Maasai voices on climate change (and other changes, too)

Maasai pastoralists in East Africa are using video to share their stories and experiences about coping with seasonal and annual climatic variability. Photo: Kent Y
(view original)
Oct 17, 2012

by

Joana Roque de Pinho

Regions

Maasai pastoralists in East Africa are using video to share their stories and experiences about coping with seasonal and annual climatic variability. As climatic changes intensify in the region, their livestock-dependent livelihoods are ever more vulnerable to increasingly frequent droughts and other extreme events.

The film Maasai Voices on Climate Change (and other changes, too) illustrates how Maasai pastoralists in Eastern Kenya perceive climate change, as well as other socio-economic and environmental changes. It was entirely created by a group of pastoralists (aka the Maasai filmmakers), who directed, shot and edited it in September 2011. The Maasai filmmakers tell multiple stories of environmental changes and coping strategies from their perspective, in their own voice. What the short film shows (and this is also a major finding of the Pastoralist Transformations to Resilient Futures project) is that for local herders, the story is bigger than “just” climate change. Climate change and its effects are acknowledged (for instance, more frequent droughts; increasingly unpredictable weather patterns). But so are sweeping changes such as land privatization and unregulated tourism, which also affect herding and the capacity to cope with climatic changes. Climate change effects both exacerbate and are exacerbated by socioeconomic changes; and local herders feel, recognize and cope with these interconnected transformations.

The fifteen Maasai filmmakers come from Mpuaai, a community in Koyiaki Group Ranch, on the outskirts of the Maasai Mara National Reserve. They are young pastoralist men who also have small businesses and/or jobs in tourism, as well as young women, all mothers. For many of them, receiving video production training was their first formal schooling experience. They learned a skill that they thought was exclusive to tourists.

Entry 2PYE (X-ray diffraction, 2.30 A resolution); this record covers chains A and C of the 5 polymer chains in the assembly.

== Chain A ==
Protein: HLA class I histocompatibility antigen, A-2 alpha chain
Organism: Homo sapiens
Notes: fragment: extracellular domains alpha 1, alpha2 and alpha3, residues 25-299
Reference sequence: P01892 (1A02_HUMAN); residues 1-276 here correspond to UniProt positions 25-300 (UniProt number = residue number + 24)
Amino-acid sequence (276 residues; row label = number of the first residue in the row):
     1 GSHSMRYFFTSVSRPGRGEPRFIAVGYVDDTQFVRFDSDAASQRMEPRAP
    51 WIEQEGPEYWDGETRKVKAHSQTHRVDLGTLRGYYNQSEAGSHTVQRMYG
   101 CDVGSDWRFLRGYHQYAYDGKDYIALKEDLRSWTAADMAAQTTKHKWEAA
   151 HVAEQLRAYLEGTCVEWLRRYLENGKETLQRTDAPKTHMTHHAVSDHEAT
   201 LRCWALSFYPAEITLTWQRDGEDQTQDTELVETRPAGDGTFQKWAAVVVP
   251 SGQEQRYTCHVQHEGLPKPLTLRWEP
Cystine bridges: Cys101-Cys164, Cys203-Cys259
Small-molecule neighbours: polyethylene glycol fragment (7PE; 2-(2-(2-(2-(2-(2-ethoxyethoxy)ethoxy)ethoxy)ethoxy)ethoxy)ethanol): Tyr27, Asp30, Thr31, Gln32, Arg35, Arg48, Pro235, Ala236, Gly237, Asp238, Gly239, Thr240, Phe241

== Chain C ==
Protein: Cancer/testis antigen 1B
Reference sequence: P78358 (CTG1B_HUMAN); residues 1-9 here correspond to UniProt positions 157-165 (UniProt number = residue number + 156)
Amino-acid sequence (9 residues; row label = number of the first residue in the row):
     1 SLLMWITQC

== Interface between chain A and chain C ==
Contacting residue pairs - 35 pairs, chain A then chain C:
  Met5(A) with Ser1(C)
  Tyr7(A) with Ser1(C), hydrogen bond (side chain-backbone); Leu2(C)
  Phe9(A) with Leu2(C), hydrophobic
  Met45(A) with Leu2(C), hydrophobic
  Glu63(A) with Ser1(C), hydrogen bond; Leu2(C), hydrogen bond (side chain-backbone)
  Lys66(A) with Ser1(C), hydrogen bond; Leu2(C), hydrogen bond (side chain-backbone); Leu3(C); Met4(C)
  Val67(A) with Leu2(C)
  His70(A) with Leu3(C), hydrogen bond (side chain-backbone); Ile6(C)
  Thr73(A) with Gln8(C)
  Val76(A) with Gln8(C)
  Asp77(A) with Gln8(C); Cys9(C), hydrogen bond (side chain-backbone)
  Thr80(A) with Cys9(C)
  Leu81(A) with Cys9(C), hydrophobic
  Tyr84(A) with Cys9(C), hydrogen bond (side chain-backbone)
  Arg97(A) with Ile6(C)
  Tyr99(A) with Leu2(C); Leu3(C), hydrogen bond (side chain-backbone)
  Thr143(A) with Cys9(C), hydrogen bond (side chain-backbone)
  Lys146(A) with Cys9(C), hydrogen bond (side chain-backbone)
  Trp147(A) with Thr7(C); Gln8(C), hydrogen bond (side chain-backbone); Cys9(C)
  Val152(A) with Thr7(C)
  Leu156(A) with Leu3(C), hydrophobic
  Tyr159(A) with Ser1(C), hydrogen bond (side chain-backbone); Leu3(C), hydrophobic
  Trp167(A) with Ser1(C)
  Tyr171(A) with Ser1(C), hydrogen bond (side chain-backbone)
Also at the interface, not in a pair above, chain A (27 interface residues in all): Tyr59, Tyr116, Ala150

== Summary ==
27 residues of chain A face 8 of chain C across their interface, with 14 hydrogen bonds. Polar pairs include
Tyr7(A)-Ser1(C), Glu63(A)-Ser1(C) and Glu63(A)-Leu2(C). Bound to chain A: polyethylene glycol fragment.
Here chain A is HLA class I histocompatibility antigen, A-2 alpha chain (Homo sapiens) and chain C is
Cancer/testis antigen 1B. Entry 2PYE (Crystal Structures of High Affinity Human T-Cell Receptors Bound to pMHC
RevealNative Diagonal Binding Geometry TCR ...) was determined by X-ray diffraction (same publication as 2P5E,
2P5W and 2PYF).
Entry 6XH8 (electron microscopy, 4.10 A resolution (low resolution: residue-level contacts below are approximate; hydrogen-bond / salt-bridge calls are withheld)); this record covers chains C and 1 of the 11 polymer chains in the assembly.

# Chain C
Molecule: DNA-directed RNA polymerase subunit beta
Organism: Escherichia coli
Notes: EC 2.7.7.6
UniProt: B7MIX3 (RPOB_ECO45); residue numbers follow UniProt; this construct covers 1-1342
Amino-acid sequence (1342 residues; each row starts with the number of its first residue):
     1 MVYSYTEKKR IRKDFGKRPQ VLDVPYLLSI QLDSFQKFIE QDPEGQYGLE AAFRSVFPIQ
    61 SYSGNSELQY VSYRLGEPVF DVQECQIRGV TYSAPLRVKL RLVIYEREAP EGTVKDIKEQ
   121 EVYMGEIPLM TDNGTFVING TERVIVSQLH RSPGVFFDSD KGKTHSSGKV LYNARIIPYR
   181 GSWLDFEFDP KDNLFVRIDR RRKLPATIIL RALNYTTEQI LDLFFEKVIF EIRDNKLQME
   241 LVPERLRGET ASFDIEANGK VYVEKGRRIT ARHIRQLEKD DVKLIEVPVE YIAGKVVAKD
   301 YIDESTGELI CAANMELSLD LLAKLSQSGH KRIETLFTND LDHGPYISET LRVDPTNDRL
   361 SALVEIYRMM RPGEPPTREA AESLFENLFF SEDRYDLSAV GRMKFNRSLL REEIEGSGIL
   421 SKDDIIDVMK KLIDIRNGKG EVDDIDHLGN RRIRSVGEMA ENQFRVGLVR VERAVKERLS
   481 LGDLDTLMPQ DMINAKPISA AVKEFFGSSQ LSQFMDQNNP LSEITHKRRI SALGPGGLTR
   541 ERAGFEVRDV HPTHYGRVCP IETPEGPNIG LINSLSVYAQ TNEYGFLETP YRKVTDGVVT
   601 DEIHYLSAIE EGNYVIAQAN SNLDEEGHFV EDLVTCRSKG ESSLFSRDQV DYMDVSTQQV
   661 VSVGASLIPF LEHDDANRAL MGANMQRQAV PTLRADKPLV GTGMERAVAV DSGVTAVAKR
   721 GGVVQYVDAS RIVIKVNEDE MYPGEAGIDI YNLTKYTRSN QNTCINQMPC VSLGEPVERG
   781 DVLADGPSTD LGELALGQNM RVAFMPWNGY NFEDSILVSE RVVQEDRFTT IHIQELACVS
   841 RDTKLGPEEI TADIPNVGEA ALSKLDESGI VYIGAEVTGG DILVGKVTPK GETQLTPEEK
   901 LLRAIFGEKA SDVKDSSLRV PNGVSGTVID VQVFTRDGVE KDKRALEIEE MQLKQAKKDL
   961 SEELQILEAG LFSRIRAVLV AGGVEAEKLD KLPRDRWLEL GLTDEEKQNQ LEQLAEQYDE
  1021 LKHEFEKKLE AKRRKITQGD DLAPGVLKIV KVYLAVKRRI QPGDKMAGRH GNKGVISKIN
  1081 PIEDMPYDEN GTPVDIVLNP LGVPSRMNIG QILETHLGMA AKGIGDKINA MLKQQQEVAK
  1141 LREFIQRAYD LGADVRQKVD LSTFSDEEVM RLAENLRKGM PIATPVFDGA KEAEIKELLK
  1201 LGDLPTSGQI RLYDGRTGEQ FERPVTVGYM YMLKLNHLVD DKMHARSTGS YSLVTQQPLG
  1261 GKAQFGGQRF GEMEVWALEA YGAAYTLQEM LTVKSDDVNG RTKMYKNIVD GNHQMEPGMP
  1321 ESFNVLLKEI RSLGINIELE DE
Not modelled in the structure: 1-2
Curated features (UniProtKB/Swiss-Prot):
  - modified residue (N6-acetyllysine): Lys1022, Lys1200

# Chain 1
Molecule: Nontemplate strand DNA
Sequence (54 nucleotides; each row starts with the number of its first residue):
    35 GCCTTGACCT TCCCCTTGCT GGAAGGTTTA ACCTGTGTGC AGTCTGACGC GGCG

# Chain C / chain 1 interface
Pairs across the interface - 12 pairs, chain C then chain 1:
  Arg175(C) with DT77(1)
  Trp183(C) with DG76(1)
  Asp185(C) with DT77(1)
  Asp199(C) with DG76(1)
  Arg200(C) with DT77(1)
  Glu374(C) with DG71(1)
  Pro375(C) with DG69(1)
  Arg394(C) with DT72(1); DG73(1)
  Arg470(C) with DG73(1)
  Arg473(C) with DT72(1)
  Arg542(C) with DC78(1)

The Maasai filmmakers are Stanley ole Neboo, Noah Meoli Kaai, Sasine ole Neboo, Noolarami enole Kapirontoi, Kuntayo ole Kirrokor, Debra Seenoi Kaigil, Moses Simel Rarin, Alex K. Koshal, Otumoi ole Keeko, Daniel P. ole Mpatiany, Nickson ole Kirrokor, Benson Molonko ol Kirrokor, Denis Sasine Ole Lenjir, Sabaya ole Mpatiany, Emily Soipanoi enole Kapirontoi and Miton ole Kirrokor. They can be contacted through Stanley ole Neboo at s_neboo(at)yahoo.com.

The film production was facilited by a team of filmmakers sponsored by Colorado State University (Joana Roque de Pinho and Nicolas Tapia), and was produced as part of the project Pastoralist Transformations to Resilient Futures: Understanding Climate from the Ground Up, which aims to explore East African pastoralists’ perceptions of climatic changes and their experiences coping with related challenges The project is funded by the Livestock and Climate Change Collaborative Research Support Programme (CRSP) with support from the CGIAR Research Program on Climate Change, Agriculture and Food Security (CCAFS).

See more films from this project.


Joana Roque de Pinho is a post-doctoral researcher at the Centro de Administração e Políticas Públicas, Instituto Superior de Ciências Sociais e Políticas, Lisbon, Portugal. To get more updates, follow us on Facebook, and Twitter @Cgiarclimate.